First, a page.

Purpose. To retrospectively assess the feasibility, safety, and clinical mid-term outcome of patients undergoing carotid artery stenting with stent-grafts. Methods. Over a 4 year period stent-grafts were used in the endovascular treatment of symptomatic internal carotid artery stenosis in 12 patients (2 women, 10 men, aged 47-83 (mean 64) years). Protection devices were not used. Possible microembolic complications were evaluated by magnetic resonance imaging (MRI) examinations of the brain before and the day after the procedure in all patients. Mean follow-up was 22 months (range 1-42 months), by Doppler ultrasonography and conventional angiography as well as clinical examination .Results. The technical success rate was 100%. A total of 13 coronary stent-grafts were used. The mean stenosis rate (in terms of diameter) was 85% and the mean length of stent-grafts used was 20.9 mm. The mean diameter to which the stent-grafts were dilated was 4.66 mm. In-hospital complications occurred in 1 patient who suffered a minor femoral access hematoma that did not require transfusion or surgical decompression. Post-stenting diffusion-weighted MRI revealed several ipsilateral silent microemboli in only 1 case, which was completely asymptomatic. Two patients had a major stroke after 2 years of follow-up. Restenosis was found in 2 patients who underwent successful balloon dilatation followed by placement of a self-expandable bare stent within the stent-grafts. Conclusions. Stent-grafts may prevent microembolic complications during stenting of atherosclerotic carotid lesions in selected cases, offering immediate exclusion of the atherosclerotic lesion from the circulation by pressing the plaque against the vessel wall. Comparative, randomized studies in larger series of patients are needed with carotid-dedicated stent-graft designs.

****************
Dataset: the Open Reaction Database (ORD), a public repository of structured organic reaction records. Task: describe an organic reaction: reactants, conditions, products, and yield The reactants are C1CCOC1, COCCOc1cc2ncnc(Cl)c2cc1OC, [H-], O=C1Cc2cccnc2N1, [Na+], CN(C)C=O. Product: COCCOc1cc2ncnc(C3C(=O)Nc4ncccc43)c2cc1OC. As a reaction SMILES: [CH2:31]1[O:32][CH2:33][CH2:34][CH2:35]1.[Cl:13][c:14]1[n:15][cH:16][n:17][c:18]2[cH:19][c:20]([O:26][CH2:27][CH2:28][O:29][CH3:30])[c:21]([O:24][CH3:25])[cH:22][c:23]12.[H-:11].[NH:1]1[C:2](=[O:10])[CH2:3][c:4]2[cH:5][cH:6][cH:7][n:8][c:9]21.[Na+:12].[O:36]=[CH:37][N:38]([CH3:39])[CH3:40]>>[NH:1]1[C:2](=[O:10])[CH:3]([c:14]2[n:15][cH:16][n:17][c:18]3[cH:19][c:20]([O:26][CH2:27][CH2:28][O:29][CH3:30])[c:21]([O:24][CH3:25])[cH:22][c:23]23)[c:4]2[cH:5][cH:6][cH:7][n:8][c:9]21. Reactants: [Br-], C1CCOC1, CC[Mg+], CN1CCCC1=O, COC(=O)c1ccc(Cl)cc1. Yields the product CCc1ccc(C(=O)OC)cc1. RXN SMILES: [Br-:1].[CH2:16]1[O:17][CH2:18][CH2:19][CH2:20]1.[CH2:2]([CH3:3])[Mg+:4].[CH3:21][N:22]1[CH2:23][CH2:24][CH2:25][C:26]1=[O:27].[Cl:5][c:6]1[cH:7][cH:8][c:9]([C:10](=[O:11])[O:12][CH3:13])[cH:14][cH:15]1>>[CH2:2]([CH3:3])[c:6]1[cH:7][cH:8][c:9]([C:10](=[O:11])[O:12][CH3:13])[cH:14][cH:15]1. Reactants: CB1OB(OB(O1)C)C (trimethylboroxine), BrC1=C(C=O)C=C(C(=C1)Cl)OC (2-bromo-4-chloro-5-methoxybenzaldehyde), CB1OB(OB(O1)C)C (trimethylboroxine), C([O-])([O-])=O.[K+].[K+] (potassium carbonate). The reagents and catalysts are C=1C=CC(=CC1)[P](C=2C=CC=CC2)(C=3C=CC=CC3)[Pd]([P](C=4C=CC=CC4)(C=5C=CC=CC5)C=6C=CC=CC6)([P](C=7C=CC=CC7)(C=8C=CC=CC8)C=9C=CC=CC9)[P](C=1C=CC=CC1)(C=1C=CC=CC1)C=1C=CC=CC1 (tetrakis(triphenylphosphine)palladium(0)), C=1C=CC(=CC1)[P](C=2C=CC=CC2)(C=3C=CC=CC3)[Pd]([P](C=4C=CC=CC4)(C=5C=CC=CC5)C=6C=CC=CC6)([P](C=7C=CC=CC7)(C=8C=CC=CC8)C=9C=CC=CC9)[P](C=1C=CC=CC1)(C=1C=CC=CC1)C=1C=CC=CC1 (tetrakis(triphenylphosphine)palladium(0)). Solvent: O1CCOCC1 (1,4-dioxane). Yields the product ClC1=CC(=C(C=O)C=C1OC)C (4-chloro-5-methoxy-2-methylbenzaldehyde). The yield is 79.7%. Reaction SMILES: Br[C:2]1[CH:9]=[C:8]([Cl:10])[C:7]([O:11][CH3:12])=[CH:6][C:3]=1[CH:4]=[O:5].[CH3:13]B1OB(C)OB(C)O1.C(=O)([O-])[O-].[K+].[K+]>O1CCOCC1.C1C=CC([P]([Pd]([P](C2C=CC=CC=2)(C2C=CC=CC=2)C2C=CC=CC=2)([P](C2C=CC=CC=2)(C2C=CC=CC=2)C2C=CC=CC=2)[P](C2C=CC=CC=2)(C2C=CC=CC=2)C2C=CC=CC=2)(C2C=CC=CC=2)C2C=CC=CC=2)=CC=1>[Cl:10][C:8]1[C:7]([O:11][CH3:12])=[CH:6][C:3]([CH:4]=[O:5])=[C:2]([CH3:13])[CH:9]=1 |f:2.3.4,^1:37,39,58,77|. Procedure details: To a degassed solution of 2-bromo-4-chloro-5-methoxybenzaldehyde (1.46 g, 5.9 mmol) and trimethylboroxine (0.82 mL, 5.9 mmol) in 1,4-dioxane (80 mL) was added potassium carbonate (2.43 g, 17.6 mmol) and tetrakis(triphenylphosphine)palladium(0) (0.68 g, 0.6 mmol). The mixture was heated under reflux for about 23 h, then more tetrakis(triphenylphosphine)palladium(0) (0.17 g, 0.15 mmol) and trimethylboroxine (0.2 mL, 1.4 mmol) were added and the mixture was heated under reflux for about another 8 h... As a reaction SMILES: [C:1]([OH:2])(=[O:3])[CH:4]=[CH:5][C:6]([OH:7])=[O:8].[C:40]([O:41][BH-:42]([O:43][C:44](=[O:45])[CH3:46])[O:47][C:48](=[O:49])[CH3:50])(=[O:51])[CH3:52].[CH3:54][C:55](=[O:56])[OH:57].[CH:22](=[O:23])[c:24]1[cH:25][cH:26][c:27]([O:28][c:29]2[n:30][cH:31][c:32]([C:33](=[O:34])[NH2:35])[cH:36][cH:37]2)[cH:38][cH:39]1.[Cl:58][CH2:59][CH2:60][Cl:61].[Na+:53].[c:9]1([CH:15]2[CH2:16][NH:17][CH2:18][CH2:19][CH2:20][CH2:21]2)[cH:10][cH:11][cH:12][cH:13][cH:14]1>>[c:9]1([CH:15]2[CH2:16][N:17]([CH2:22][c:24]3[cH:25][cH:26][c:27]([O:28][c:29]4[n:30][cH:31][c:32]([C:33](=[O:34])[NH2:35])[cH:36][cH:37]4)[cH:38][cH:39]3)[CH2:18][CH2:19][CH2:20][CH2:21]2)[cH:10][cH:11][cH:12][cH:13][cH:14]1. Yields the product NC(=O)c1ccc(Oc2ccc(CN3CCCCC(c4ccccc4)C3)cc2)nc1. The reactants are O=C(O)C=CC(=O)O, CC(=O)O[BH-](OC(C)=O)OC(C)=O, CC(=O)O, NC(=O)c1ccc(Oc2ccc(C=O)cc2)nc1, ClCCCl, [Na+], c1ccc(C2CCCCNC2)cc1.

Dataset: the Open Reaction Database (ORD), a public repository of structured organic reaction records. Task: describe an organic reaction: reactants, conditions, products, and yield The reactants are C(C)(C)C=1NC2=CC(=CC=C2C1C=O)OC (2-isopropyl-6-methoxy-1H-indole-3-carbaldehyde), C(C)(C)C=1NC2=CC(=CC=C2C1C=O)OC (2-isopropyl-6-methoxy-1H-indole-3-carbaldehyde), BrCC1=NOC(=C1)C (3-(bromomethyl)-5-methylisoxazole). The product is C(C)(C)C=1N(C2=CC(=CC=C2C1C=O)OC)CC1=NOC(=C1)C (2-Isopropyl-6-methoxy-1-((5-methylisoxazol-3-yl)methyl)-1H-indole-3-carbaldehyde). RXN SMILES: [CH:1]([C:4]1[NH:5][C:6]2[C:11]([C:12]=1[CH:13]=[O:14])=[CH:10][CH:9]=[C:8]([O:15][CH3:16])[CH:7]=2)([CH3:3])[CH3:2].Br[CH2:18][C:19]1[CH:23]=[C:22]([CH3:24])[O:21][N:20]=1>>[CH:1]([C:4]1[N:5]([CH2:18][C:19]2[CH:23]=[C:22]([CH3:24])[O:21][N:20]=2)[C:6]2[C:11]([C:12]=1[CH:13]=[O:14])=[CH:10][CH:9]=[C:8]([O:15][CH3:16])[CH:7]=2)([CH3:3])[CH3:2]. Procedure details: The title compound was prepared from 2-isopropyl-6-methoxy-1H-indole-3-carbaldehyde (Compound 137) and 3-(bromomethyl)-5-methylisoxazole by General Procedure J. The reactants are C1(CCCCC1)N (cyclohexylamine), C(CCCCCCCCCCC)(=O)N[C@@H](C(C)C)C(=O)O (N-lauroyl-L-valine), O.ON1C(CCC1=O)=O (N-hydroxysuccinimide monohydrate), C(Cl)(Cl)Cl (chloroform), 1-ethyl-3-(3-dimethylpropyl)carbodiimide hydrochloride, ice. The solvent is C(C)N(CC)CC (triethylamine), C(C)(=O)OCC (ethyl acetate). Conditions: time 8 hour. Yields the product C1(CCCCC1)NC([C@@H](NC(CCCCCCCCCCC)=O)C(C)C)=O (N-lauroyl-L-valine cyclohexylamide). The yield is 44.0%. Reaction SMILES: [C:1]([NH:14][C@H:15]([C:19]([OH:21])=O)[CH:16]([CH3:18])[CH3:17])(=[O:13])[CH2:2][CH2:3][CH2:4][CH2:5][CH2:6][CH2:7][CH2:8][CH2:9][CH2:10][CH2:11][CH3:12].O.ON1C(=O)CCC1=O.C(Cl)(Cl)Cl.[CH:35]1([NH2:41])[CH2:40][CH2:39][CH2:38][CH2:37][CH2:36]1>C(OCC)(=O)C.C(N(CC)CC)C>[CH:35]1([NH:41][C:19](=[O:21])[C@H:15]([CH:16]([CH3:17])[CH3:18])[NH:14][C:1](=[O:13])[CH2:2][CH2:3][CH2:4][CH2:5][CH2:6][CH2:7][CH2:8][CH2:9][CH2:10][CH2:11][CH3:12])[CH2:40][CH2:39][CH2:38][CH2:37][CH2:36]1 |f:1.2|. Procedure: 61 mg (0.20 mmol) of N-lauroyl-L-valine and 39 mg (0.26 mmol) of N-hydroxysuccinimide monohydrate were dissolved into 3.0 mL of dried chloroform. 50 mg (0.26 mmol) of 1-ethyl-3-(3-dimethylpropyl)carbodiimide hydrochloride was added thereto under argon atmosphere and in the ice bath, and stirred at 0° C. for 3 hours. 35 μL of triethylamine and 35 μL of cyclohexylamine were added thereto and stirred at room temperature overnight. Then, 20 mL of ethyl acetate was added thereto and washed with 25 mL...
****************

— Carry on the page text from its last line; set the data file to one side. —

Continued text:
9. [Endoprosthetic repair with stent grafts in coronary artery restenosis].

    PubMed

    Pokrovsky, A V; Tsygankov, V N; Sidorov, A A

    2016-01-01

    Timely performed reconstructive operations on carotid arteries considerably decrease the incidence rate of ischaemic-type acute impairments of cerebral circulation. Nevertheless, restenoses developing in the zone of reconstruction of carotid arteries level the positive result of the primary operation in remote terms of follow up. In such cases it is more preferable to perform stenting of the damaged portions. The article deals with cases of successful use of self-expandable stent grafts in restenoses of carotid arteries after carotid endarterectomy and operations of prosthetic repair of carotid arteries. The analysis was carried out by international publications concerning this problem. PMID:27100541

  10. Two-Stage Procedure for Infected Aortic Graft Pseudoaneurysm

    PubMed Central

    von Aspern, Konstantin; Etz, Christian D.; Mohr, Friedrich W.; Battellini, Roberto R.

    2015-01-01

    Prosthetic graft infections with mediastinitis following aortic surgery are rare, yet represent grave complications yielding high morbidity and mortality. We present the case of a 57-year-old female patient with past history of emergent surgery for iatrogenic Type A dissection treated by supracoronary ascending aortic replacement. Four months after the initial surgery, a sternal fistula had formed and due to severe bleeding emergent reoperation was required. Imaging and pathology on admission revealed an infected pseudoaneurysm at the distal aortic prosthesis and mediastinitis with methicillin-resistant Staphylococcus aureus. Rescue surgery was performed by means of a two-stage approach, with extensive debridement, graft replacement and continuous antiseptic lavage in a first step and an omental wrapping of the new prosthesis in a second stage 24 hours later. During 10 years of follow-up, no recurrent infection occurred. The operative approach and general considerations for management of infected pseudoaneurysms are discussed. PMID:27069945